D&D — Dialogues 1: Turning the Tides

I’m going to start a little mini-series in the D&D section of this blog called “Dialogues”, where I tell stories of the adventures I’ve been a part of, either as a DM or a player. Some will be funny, some, like this one, won’t, but overall they will be centered around the idea of “interesting things that happened”.

 

This particular story happened in the most recent session of my campaign, of which there are only three party members (and one DMPC, who is mostly a sidekick). The party consists of a ranger, a sorcerer, and sort of a homebrew fighter-based tank. (The DMPC is a Strength-based ranger.)

They find themselves on the slopes of a mountain, walking a path often referred to as “The Trials”. They’ve heard from the village below that each person faces different tribulations, so it’s impossible to know what to expect. These trials can be faced together, but in order to reach the summit, each person in the group must have faced their own Trial.

So as they walk past an old gate into a wide clearing of snow, they find the air growing warmer and the ground getting coarser. The blizzard around them turns into a sandstorm, and they realize they are now in a desert. The ranger, who used to be a court bard for a desert people, immediately grows suspicious. They see a large structure in the distance, and he smirks.

Ranger: Can I roll to see if I recognize this place?
DM: Make a history check. *The ranger rolls a 19*. Yup, this looks an awful lot like the palace and the desert you spent a lot of time in, hundreds of years ago, in much the same state it was in when you departed.
Ranger: I knew it.

They approach cautiously. Ascending the steps of the palace, they see row upon row of guards. Over two dozen. They all stand firm, but as the party passes them as they walk down the main aisle, each row nods to the ranger and bows.

They walk into the throne room, the doors of which are wide open. At the throne the ranger sees his old king, who greets the party as if the ranger has returned from a long journey. There’s no hostility whatsoever, but while the king is talking, he notices the staff the sorcerer is carrying.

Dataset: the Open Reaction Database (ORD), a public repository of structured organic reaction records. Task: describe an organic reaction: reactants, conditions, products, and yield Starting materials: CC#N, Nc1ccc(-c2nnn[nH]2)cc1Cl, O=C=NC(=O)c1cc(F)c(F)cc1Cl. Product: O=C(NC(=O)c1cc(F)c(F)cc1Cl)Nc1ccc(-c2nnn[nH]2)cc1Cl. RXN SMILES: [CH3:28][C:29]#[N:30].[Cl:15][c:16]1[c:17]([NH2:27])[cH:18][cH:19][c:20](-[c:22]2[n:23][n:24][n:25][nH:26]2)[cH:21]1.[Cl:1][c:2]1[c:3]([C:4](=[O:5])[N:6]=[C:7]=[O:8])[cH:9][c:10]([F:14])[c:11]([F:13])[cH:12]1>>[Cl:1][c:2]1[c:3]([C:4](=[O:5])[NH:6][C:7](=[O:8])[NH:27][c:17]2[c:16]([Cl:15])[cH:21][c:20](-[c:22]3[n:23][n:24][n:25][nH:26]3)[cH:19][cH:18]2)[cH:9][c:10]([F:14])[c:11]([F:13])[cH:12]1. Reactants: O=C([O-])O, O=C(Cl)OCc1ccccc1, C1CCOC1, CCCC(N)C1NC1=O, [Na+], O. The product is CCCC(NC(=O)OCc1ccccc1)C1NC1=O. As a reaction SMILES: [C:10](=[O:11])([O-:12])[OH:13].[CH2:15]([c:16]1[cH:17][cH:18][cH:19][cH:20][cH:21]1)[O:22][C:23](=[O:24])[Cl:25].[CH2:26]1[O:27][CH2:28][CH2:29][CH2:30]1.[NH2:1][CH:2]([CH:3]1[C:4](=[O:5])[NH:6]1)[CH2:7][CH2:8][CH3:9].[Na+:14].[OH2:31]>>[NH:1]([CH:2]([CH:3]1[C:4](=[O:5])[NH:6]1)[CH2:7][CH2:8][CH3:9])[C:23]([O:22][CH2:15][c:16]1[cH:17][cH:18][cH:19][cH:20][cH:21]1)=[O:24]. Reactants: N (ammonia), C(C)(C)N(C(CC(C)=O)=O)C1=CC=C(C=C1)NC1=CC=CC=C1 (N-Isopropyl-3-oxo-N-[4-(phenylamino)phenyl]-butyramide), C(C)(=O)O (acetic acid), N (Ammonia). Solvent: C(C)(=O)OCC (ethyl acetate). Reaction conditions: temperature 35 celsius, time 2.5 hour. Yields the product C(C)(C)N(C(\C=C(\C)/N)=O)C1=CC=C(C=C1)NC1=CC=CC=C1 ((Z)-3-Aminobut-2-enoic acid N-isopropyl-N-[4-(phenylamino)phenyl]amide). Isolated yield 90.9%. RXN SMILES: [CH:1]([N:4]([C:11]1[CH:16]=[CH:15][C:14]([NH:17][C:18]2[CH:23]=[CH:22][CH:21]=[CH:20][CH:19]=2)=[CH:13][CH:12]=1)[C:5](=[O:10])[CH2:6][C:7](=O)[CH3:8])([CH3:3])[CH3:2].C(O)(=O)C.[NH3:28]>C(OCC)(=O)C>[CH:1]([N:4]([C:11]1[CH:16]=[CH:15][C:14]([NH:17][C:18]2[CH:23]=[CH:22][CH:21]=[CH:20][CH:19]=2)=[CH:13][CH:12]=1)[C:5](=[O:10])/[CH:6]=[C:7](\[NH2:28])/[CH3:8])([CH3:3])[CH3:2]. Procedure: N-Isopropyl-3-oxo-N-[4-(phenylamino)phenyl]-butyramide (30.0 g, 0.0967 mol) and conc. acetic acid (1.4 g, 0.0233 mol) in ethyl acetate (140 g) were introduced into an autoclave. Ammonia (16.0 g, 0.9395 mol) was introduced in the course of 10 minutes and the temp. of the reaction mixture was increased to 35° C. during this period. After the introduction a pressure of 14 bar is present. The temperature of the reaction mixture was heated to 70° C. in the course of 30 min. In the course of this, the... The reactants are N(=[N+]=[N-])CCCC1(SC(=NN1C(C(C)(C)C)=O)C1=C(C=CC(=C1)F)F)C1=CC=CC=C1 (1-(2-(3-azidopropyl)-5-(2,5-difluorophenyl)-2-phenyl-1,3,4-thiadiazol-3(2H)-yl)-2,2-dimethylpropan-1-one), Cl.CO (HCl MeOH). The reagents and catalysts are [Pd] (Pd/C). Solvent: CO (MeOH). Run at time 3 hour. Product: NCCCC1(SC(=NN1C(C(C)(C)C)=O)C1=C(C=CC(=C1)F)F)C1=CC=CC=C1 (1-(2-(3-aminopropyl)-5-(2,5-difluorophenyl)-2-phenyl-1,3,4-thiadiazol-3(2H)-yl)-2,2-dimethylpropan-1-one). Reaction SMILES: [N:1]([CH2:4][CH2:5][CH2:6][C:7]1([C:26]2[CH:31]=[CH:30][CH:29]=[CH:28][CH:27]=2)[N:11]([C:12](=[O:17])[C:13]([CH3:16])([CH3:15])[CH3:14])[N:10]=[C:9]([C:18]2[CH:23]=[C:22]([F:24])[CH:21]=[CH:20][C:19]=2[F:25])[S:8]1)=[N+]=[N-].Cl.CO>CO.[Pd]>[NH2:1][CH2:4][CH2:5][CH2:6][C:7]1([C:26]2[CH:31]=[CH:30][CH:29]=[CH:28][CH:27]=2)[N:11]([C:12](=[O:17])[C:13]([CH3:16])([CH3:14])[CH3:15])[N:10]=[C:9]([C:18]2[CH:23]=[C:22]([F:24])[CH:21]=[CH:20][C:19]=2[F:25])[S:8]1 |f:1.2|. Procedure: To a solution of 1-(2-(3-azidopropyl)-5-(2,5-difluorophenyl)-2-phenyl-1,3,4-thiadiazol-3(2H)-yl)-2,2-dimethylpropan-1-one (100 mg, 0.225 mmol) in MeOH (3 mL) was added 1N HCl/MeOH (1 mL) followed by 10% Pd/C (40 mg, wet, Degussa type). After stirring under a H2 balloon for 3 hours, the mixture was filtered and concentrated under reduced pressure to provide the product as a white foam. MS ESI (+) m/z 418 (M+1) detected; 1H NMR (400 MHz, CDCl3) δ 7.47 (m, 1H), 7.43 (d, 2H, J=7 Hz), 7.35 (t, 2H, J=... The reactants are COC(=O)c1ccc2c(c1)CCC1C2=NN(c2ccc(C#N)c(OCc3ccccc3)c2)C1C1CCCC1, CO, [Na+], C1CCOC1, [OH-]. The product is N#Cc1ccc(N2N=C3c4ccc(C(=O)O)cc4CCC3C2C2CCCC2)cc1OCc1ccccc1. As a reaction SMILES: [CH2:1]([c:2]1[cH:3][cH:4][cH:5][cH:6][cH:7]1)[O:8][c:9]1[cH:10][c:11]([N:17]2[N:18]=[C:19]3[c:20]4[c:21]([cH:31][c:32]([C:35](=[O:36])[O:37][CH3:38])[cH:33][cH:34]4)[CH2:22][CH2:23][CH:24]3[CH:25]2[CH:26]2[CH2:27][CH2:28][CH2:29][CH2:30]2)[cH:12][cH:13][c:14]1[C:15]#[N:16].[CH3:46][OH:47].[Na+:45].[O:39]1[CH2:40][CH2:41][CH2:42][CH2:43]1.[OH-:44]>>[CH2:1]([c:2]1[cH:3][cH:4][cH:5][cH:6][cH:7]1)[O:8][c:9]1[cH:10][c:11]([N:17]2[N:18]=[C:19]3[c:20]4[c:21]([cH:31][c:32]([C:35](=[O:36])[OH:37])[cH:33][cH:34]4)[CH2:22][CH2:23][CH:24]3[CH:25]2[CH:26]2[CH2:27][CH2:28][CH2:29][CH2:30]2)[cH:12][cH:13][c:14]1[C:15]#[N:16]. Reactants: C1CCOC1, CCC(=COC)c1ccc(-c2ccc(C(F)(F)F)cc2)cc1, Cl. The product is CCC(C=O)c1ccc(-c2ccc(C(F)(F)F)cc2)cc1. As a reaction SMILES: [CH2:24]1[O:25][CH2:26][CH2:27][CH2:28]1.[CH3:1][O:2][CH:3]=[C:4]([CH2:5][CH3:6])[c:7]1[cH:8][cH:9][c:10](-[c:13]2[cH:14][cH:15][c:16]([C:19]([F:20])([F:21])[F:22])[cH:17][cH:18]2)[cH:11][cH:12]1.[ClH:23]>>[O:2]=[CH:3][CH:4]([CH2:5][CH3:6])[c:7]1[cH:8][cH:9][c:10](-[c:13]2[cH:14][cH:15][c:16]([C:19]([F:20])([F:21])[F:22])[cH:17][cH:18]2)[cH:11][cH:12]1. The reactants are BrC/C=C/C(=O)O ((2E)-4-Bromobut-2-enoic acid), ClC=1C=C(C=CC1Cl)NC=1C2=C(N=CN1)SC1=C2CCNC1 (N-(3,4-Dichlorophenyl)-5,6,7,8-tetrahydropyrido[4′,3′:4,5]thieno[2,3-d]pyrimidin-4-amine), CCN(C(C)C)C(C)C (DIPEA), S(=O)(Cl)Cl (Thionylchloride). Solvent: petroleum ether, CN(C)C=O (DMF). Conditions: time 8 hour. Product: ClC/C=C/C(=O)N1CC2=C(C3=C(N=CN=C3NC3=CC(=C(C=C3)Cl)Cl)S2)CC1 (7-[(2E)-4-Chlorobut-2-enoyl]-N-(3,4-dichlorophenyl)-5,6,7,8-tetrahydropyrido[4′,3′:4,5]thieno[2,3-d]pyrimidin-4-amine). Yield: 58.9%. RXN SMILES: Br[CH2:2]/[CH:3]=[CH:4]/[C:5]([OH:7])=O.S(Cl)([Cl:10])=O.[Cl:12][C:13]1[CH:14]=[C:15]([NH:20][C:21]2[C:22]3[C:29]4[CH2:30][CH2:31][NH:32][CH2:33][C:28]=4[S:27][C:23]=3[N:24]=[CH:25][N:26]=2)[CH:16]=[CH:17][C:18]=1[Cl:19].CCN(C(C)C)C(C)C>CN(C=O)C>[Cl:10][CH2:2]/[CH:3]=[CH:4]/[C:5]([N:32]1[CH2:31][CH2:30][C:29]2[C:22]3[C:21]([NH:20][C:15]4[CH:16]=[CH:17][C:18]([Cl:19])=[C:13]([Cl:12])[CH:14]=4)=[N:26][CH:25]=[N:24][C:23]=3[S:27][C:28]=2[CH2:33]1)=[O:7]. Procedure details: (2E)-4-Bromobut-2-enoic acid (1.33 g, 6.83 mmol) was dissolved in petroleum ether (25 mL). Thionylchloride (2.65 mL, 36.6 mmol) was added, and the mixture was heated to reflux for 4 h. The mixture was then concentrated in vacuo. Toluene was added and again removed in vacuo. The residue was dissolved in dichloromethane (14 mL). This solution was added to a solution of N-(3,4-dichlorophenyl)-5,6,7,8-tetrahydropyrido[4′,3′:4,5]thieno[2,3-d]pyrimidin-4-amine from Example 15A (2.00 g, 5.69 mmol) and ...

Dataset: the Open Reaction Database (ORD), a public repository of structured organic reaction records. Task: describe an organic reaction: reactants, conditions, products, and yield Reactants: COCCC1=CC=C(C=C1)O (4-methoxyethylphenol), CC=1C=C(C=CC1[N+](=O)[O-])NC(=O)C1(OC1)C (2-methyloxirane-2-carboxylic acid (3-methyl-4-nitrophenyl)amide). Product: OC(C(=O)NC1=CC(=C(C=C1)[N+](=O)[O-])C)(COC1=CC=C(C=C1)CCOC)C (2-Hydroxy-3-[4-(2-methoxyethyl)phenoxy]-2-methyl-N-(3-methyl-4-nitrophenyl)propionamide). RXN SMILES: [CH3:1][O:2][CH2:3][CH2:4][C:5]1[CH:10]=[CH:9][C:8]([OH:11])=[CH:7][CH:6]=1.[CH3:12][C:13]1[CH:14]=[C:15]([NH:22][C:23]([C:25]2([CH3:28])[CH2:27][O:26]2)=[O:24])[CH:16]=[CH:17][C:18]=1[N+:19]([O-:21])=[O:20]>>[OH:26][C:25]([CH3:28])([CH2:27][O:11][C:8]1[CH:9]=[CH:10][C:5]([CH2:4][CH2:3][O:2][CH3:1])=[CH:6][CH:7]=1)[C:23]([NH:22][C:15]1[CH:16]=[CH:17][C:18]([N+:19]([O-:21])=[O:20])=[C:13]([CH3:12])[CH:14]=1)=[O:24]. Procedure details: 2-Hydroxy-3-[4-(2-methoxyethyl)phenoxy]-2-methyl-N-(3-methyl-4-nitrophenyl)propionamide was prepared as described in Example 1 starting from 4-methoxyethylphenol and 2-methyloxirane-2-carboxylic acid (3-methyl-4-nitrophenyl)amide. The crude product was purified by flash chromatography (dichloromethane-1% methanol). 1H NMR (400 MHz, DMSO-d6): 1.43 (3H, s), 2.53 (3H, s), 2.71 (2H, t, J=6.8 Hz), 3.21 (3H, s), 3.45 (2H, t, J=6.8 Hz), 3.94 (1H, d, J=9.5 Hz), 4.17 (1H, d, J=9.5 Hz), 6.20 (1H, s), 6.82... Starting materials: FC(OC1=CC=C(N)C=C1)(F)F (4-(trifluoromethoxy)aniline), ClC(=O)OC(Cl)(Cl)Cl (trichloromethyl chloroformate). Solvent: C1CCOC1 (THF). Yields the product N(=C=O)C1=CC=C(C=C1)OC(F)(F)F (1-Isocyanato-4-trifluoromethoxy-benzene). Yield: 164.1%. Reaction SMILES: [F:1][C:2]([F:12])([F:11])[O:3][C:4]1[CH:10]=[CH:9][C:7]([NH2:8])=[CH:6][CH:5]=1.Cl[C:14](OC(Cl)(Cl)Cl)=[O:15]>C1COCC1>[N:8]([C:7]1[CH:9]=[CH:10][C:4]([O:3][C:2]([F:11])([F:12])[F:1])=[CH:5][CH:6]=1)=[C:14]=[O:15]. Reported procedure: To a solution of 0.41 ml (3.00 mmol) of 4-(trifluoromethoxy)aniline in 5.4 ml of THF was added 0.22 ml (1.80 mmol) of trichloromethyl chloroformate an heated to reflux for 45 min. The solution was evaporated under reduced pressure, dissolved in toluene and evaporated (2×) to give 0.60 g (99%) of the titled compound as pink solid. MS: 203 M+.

They found this staff a few sessions prior hidden inside an underground temple, behind a locked room that nobody was allowed to enter. They’ve yet to decipher what the staff is or what it can do, but this is the first time anyone has seemed to take particular notice of it.

As soon as the king sees it, he pauses. He points to the sorcerer. “That staff,” he notes.

“What do you know of it?” the sorcerer asks.

“It’s mine,” he replies. And at that, he stands and passes a hand over his face. His visage falls away like scraps of paper being shed. In it’s place, a masked and robbed figure stands before them. He whispers something to a guard, who starts walking towards the door, past the party.

The fighter tackles him, and the fight begins. The guards turn on them, and they are already surrounded.

The masked figure targets the sorcerer, teleporting closer to him and casting spells.

The party falls back, taking out a few guards as they back up towards the door.

But soon, more guards start flooding in from the way they had come. The figure flies past them, blocking their escape, and casts Lightning Bolt down a line, hitting three of them. The sorcerer and the DMPC fall unconscious, and the ranger is hurting bad.

The ranger casts Ensnaring Strike on the figure, who fails his save, and, not having any Strength, spends his next three turns trying (and failing) to break free.

The fighter uses his next turn feeding healing potions to both of their downed party members, and he uses an Action Surge to do so. All the while, more guards keep flooding in.

Despite the restrained figure, they are very clearly losing this fight. All around the palace, however, there were doors that implied a means of escape.